PrisonYesterday I wrote about how easily and subconsciously we make rules and draw lines that set us against others and define who is “in” and who is “out”. And I pointed out that the only people with whom Jesus seemed to regularly take issue were the uber-religious types who saw themselves as ticking all the right boxes while consistently ruling others out of God’s favour.

It seems to me that Jesus was all about freedom. This was and is in stark contrast to our deep-seated propensity to make rules for everything, whether implicitly or explicitly. In fact, I think there’s a case for saying that it’s our very rule-making and associated score-keeping that makes us bound up and not free in the first place.

Of course, I’m not saying there’s no place for rules in the Christian life (or in human life in general). The pages of scripture contain plenty of rules, orders and commandments. But where we go wrong is in making all those rules into definitions of who’s in and who’s out.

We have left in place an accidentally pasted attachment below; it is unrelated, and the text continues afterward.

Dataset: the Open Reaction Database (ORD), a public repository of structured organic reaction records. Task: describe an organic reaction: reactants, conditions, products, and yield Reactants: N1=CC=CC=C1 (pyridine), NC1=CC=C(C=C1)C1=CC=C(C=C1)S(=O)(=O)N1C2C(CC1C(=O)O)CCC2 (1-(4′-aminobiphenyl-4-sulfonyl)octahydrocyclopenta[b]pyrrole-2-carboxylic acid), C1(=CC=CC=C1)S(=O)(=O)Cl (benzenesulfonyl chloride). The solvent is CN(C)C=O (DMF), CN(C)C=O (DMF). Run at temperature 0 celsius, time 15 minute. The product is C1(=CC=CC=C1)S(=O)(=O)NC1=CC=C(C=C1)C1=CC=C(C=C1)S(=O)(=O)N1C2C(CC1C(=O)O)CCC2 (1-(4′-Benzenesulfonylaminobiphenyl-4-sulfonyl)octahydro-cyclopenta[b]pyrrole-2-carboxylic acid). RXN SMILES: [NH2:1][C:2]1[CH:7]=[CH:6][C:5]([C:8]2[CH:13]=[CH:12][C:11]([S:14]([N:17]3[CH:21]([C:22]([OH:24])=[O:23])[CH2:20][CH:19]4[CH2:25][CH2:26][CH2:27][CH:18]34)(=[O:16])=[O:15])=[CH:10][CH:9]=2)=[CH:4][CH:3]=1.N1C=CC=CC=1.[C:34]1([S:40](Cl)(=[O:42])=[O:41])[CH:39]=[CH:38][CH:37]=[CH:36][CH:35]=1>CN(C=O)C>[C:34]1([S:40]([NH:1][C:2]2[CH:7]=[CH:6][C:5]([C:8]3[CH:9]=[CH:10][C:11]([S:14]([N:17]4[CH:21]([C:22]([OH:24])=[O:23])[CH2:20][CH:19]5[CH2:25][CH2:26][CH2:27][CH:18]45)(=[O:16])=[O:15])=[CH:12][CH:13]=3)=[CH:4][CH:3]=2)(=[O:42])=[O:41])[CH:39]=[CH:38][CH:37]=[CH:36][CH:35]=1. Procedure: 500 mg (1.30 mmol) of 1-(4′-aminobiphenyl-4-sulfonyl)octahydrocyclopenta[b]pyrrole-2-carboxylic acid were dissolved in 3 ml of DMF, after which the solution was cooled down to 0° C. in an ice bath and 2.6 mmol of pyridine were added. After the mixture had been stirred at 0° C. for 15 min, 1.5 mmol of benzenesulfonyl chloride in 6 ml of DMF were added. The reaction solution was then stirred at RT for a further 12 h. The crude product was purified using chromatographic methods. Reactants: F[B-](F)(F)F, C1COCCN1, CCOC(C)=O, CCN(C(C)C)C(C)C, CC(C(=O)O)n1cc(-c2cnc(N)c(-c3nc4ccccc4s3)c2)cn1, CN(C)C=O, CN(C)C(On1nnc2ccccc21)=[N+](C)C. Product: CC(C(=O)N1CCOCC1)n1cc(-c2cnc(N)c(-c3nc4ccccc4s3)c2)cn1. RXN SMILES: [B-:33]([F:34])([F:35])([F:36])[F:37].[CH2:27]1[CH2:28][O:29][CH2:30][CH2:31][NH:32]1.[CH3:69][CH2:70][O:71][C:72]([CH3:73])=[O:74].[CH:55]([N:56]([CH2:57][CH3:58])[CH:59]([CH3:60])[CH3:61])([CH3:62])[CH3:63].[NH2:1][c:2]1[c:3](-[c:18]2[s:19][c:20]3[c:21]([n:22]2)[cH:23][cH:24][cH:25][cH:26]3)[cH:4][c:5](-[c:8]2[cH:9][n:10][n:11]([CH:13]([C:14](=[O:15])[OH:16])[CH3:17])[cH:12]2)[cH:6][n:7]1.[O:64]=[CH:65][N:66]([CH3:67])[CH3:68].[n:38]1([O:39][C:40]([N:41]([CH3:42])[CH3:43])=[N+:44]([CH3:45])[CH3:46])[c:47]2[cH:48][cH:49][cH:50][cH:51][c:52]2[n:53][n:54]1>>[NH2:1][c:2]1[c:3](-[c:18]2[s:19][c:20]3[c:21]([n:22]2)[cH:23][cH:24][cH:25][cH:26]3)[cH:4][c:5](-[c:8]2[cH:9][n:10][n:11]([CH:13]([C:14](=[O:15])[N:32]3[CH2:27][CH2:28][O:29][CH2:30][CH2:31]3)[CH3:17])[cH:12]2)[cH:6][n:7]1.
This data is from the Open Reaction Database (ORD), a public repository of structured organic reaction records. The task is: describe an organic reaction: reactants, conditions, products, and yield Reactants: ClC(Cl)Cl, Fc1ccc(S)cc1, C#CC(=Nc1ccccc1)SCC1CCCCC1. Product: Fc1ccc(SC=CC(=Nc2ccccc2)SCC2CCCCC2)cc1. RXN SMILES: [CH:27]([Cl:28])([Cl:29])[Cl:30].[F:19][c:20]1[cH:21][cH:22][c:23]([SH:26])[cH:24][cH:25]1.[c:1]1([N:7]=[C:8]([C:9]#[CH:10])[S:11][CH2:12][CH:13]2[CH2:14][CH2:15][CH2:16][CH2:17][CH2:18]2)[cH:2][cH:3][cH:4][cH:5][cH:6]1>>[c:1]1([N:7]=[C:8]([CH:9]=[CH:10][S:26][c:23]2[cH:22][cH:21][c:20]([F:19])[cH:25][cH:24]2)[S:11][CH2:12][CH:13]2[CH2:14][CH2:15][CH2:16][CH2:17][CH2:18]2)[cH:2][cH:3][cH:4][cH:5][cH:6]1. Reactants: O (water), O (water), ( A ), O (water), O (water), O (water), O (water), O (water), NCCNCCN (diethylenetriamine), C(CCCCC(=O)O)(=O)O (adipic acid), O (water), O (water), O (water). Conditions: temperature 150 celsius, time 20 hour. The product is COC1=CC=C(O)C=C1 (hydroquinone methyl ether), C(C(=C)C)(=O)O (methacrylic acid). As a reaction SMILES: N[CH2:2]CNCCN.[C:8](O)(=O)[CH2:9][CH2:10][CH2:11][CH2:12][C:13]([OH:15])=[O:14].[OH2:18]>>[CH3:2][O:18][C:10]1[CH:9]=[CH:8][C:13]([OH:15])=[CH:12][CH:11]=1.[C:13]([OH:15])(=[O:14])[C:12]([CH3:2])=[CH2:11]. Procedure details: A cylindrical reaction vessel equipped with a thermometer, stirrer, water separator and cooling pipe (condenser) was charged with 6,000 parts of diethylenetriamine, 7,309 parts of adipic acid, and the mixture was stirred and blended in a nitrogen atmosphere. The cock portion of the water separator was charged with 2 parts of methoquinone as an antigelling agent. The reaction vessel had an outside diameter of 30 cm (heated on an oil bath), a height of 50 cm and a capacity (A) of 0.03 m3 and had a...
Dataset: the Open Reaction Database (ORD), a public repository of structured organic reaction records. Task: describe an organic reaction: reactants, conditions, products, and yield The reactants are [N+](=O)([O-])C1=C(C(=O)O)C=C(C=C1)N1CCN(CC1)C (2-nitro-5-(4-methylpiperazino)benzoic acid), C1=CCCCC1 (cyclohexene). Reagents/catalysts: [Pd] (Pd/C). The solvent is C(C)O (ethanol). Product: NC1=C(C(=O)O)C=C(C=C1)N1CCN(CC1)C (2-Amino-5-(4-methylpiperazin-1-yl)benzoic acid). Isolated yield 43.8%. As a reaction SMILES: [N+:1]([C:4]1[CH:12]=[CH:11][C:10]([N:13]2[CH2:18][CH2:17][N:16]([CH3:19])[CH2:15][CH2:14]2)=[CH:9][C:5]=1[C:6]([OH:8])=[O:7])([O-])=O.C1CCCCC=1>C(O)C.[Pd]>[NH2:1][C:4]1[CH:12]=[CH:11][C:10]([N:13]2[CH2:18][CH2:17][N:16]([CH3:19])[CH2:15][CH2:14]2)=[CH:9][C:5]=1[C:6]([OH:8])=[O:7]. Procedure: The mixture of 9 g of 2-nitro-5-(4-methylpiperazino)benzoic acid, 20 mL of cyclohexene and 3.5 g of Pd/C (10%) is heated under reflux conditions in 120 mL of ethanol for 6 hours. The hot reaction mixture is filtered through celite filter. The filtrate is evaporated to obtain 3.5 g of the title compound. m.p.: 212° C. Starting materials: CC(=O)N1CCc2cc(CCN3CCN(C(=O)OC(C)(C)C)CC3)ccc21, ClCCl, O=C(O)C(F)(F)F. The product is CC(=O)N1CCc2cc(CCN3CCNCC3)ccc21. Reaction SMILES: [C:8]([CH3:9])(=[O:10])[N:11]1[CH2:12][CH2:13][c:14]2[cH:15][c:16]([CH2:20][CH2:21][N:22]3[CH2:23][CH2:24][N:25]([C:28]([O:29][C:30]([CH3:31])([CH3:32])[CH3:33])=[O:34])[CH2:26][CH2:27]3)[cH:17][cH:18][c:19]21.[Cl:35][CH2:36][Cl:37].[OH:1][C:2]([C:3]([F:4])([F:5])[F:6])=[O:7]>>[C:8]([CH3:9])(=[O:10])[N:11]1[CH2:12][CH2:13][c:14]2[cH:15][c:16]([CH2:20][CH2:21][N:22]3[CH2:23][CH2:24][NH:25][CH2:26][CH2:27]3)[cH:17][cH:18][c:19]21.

I would say that, where God does give us rules, he does so mainly for our benefit and protection – in much the same way that we set rules for our children. When we tell our children they must stay away from the road, it’s not because we have a problem with the moral wrongness of their going near it; it’s because we don’t want them to get run over. Similarly, God wants us to thrive and flourish as individuals and communities, so he gives us rules designed to help us do just that.

Our mistake is that we tend to make these rules, given by God for our own benefit, into religious weapons. We turn “If you want to thrive and flourish, do this” into “If you don’t do this, you offend God and are condemned to eternal separation from him”. I think we do this because of our inherent tendency to find security and belonging by excluding and separating.

The Apostle Paul tells us that God was in Christ reconciling the world to himself. Not a remnant or a few, but the world. In other words, he was erasing whatever lines of separation existed between God and man.

Which means, I would suggest, that whatever lines of separation still exist are there because we have drawn them, not God.

[ Image: Rob ]